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Let’s Build Assets for Racial Equity

Date: April 2, 2024

John Jackson

President and CEO, Schott Foundation for Public Education

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As a Black foundation leader, shifting resources and power to organizations of color is not just personal: it’s strategic. For decades, these grassroots organizations have been sustaining democracy, advancing racial equity through advocacy and organizing. Despite their incredible accomplishments in every corner of the country, they remain grossly underfunded.

The perennial scramble to secure funding — not just for new programs and campaigns, but sometimes to simply keep the lights on — is a drain on their time, resources, and energy. This is a structural problem that philanthropy cannot solve through traditional grant cycles. This moment calls for a transformative approach.

What if we moved past incremental grantmaking or annual gift-giving and committed to a qualitative shift? What if we built or collaborated on endowments for advocacy organizations?

Such a move is a game-changing opportunity for our fellow foundations and donors seeking to have lasting impact. At Schott, we’ve been not just thinking about how philanthropy can utilize investment in endowments to advance racial equity and justice — we’re acting. As such, we launched our own collaborative endowment fund for three national racial justice alliances: the Racial Justice in Education Endowment (RJEE) Collaborative Fund. Here are some of the lessons we’ve learned so far and what we’re hearing from colleagues in the field.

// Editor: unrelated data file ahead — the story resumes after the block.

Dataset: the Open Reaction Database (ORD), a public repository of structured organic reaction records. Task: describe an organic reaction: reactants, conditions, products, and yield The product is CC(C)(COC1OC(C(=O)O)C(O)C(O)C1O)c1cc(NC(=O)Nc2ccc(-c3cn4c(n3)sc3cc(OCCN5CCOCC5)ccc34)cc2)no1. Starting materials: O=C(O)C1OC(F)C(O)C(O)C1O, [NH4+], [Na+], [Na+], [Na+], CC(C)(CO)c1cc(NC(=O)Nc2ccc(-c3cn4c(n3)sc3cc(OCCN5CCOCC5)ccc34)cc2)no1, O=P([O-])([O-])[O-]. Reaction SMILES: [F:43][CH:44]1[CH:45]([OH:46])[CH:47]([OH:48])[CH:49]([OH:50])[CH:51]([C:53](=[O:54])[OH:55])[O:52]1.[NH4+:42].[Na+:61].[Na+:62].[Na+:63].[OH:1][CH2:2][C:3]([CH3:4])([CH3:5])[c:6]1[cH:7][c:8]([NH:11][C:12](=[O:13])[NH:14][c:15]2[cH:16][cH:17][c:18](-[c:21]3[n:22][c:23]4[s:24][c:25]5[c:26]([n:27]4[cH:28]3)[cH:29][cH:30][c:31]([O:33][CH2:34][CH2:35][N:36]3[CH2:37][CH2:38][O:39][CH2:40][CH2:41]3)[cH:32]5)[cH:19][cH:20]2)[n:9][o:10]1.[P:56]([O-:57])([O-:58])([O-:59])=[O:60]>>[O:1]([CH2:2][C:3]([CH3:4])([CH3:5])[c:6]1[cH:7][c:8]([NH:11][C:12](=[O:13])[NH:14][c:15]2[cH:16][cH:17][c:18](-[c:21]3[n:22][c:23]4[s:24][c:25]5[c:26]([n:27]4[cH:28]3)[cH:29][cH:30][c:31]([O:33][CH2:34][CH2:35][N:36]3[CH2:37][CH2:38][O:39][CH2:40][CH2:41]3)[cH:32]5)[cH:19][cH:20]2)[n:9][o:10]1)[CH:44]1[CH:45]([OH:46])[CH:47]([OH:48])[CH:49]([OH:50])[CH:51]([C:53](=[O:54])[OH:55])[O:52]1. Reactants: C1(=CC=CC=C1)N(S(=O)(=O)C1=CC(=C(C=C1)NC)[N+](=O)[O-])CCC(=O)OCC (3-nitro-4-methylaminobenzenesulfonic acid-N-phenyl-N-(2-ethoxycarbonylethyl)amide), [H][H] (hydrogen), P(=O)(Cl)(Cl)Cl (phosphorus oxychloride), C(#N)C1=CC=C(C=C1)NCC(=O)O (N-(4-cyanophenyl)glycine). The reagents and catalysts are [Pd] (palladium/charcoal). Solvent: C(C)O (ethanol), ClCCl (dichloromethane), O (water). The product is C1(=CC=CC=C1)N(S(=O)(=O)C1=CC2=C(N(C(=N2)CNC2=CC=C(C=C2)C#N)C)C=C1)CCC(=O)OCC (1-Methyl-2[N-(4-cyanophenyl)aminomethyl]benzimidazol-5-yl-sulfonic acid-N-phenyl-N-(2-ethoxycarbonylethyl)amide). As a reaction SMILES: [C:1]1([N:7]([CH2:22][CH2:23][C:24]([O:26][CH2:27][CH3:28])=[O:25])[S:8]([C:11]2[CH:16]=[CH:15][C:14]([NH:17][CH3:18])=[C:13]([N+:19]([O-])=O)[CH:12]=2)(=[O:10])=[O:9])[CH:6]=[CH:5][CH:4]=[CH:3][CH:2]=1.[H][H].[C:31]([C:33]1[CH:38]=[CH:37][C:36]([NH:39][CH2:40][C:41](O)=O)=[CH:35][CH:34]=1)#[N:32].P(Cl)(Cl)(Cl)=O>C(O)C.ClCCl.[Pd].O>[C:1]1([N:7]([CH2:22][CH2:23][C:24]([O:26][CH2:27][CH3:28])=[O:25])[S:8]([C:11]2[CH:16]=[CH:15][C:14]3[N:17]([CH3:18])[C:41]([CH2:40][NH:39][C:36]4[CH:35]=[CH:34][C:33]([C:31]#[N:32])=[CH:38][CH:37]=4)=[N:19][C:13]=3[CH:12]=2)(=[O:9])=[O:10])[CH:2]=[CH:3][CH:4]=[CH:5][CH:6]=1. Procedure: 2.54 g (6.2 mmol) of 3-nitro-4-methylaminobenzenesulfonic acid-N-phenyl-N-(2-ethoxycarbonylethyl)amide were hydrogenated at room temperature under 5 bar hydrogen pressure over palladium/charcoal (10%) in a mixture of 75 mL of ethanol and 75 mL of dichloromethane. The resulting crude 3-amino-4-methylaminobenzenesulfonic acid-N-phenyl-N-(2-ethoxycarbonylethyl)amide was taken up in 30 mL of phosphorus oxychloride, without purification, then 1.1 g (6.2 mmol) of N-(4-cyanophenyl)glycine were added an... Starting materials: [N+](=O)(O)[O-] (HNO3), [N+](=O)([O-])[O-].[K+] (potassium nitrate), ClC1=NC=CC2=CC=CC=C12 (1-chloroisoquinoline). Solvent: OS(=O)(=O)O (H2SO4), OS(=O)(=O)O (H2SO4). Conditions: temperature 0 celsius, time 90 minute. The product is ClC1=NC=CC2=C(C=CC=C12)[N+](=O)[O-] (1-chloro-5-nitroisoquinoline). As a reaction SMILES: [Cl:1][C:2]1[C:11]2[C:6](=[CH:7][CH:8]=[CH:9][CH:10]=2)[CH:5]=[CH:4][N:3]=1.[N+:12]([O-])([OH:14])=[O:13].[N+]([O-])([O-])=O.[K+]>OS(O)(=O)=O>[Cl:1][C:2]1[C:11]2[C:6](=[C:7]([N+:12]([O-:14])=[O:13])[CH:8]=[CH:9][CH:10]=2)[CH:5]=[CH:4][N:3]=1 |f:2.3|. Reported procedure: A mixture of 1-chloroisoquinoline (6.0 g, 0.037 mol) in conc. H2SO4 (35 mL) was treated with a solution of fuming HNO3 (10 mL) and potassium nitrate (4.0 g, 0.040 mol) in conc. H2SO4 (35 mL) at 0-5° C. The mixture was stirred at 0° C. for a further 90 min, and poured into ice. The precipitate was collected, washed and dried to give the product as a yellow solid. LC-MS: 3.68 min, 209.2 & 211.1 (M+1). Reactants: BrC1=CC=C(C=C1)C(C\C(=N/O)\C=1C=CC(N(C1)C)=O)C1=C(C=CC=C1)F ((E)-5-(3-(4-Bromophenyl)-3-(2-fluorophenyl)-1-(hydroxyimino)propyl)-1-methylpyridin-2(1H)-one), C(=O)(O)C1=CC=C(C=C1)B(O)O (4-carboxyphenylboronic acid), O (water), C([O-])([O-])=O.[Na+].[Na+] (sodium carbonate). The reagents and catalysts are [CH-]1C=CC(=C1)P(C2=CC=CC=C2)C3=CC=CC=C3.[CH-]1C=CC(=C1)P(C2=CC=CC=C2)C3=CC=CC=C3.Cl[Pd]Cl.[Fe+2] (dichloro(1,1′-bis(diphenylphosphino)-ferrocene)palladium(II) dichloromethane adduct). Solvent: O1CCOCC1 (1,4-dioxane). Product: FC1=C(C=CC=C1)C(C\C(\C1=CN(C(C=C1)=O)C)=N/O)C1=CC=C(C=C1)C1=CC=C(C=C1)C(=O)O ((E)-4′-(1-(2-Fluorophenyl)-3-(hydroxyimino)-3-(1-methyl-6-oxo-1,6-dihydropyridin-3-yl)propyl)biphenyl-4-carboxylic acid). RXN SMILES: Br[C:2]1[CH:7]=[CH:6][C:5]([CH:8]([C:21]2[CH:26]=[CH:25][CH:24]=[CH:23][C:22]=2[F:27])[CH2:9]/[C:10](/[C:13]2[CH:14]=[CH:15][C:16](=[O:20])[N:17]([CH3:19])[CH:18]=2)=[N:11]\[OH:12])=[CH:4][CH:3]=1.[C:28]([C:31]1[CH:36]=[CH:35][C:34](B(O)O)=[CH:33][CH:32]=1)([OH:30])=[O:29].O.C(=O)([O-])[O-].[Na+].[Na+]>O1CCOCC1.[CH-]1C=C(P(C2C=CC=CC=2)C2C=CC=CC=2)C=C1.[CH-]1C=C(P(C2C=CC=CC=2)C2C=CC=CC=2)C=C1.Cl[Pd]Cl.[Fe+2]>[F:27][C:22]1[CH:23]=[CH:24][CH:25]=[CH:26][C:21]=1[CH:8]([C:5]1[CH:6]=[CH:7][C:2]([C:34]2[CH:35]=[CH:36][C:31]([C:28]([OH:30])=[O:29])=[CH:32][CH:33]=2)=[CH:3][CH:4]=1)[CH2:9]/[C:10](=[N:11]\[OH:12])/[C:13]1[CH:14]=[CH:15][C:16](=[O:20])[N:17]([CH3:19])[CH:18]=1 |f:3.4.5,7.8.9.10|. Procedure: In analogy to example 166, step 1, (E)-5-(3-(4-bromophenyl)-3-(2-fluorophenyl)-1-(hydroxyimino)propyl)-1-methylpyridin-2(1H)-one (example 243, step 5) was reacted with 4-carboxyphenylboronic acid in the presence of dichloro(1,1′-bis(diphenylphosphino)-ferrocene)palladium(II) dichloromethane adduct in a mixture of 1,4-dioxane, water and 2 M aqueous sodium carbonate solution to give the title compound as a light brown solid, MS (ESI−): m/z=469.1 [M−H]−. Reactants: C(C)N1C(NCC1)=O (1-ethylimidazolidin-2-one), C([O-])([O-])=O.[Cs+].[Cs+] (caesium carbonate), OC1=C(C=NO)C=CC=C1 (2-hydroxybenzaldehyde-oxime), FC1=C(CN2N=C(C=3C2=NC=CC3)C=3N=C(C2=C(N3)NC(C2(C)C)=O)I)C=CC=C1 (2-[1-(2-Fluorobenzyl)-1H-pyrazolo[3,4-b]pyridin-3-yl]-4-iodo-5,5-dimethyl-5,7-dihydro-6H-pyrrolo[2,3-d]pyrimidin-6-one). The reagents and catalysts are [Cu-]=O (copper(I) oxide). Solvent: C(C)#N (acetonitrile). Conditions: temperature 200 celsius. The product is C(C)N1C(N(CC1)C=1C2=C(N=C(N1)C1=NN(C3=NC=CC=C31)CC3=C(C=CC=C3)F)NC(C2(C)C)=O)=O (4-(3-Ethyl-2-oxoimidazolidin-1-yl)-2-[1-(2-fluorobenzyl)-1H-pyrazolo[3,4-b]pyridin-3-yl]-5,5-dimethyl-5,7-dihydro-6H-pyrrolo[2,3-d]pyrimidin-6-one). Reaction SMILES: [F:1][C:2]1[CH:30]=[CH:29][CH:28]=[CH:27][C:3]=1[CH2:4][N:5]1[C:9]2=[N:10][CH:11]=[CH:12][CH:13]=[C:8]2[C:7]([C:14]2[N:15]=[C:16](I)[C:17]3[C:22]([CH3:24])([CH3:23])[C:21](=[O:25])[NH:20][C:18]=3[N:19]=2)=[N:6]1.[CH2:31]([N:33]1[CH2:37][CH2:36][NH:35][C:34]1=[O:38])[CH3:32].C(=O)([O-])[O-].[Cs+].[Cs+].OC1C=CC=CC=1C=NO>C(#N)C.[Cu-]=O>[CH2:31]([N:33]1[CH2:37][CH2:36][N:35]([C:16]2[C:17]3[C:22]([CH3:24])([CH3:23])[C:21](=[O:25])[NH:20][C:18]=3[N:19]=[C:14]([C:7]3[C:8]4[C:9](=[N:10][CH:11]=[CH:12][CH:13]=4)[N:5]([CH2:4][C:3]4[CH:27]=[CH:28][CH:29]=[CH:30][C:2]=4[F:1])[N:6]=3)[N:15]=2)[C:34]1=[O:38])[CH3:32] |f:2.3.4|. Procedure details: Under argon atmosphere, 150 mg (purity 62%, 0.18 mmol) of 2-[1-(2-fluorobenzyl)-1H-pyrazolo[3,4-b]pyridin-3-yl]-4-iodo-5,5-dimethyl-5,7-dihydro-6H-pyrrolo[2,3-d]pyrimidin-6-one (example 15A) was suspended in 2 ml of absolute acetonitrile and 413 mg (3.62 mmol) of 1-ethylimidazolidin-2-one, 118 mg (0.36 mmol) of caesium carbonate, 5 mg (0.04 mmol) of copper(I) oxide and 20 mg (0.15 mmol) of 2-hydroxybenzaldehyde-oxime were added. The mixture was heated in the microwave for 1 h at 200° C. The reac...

Endowments are part of a philanthropic racial equity strategy.

CEP’s new research reveals that foundations and donors have contributed to endowments for museums, universities and hospitals at a much higher rate than to grassroots or advocacy organizations. Today, there are growing calls for the use of endowments as a tool to advance racial equity. But we have a long way to go: according to a study by Bridgespan, endowments for nonprofit organizations led by people of color are nearly four times smaller than those of white-led organizations, and their average percentage of revenue is less than half. Therefore, the singular act of endowing a BIPOC-led organization promotes racial equity by addressing this disparity.

While Schott is taking the journey to raise funds to endow three national racial justice alliances, we are well aware that there are a taxonomy of ways in which philanthropies can begin their journey — starting with making longer term investments.

The power of long-term investments is transformative. For 30 years, Schott Foundation has focused its philanthropic investment on longer-term funding for its grantees who advocate for racial equity and justice in public education. This continued and consistent investment has meant stability and sustainability for these BIPOC-led organizations — grantees like New York’s Alliance for Quality Education (Alliance), where Schott’s multi million investment over 20 years yielded nearly $6 billion annually for public education students across New York state.